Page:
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Java Snoop

September 17, 2012 Leave a comment Go to comments

I read about Java Snoop today as I was looking for Java reverse engineering tools (other than JD-GUI):


Apparently this tool was first introduced at BlackHat 2010. Here’s a presentation on the tool:


Looks pretty useful for analyzing client-side java code.

A tool that lets you intercept methods, alter data and otherwise test the security of Java applications on your computer

Normally, without access to the original source code, testing the security of a Java client is unpredictable at best and unrealistic at worst. With access the original source, you can run a simple Java program and attach a debugger to it remotely, stepping through code and changing variables where needed. Doing the same with an applet is a little bit more difficult.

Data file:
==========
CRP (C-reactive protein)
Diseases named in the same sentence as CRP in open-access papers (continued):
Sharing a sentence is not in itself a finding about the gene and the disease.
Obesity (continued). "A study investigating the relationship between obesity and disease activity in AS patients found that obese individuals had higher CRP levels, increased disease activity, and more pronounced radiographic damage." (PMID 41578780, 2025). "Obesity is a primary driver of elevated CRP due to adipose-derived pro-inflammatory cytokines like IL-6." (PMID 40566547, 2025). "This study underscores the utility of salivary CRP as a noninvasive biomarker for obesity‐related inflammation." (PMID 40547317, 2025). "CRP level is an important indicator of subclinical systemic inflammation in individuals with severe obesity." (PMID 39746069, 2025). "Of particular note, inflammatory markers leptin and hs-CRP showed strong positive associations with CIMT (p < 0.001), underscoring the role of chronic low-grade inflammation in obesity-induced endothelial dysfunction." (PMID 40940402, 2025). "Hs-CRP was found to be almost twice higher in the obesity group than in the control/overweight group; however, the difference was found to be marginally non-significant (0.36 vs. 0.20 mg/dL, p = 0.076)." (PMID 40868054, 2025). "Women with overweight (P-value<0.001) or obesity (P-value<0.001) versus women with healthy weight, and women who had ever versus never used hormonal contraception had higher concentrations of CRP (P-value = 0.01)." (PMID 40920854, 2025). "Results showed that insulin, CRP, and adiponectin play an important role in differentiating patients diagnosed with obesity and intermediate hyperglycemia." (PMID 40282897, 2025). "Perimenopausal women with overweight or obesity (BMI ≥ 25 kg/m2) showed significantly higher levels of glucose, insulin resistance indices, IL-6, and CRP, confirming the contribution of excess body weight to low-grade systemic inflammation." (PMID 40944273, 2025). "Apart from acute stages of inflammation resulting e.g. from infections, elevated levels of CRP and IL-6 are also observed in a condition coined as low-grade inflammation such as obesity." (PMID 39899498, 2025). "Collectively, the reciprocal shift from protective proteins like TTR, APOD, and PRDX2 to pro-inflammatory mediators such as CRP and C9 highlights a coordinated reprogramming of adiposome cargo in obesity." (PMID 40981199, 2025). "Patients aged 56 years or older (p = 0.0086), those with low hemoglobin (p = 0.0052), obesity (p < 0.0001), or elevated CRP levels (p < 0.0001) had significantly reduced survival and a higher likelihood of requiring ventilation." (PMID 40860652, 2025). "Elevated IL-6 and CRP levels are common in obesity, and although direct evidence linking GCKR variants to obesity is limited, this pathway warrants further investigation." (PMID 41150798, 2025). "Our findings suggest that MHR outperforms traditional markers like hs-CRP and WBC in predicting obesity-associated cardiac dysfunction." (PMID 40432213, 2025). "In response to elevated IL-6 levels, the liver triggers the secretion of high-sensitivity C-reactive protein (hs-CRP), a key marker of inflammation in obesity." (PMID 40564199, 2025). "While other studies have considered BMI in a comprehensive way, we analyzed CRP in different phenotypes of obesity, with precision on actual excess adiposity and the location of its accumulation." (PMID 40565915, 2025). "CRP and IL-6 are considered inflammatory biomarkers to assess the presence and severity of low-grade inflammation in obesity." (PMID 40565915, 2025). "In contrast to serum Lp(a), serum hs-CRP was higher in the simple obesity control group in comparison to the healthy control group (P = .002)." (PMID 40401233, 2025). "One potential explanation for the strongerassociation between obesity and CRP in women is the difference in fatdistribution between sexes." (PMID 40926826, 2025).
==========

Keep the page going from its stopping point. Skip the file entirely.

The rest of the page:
Unfortunately, real-life scenarios don’t offer you this option, anyway. Compilation and decompilation of Java are not really as deterministic as you might imagine. Therefore, you can’t just decompile a Java application, run it locally and attach a debugger to it.

Next, you may try to just alter the communication channel between the client and the server, which is where most of the interesting things happen anyway. This works if the client uses HTTP with a configurable proxy. Otherwise, you’re stuck with generic network traffic altering mechanisms. These are not so great for almost all cases, because the data is usually not plaintext. It’s usually a custom protocol, serialized objects, encrypted, or some combination of those.

JavaSnoop attempts to solve this problem by allowing you attach to an existing process (like a debugger) and instantly begin tampering with method calls, run custom code, or just watch what’s happening on the system.

Categories: Disassembly, Tech
  1. jerome
    November 6, 2012 at 4:19 PM

    This is a great blog thanks for the info! Are you on FB or twitter?

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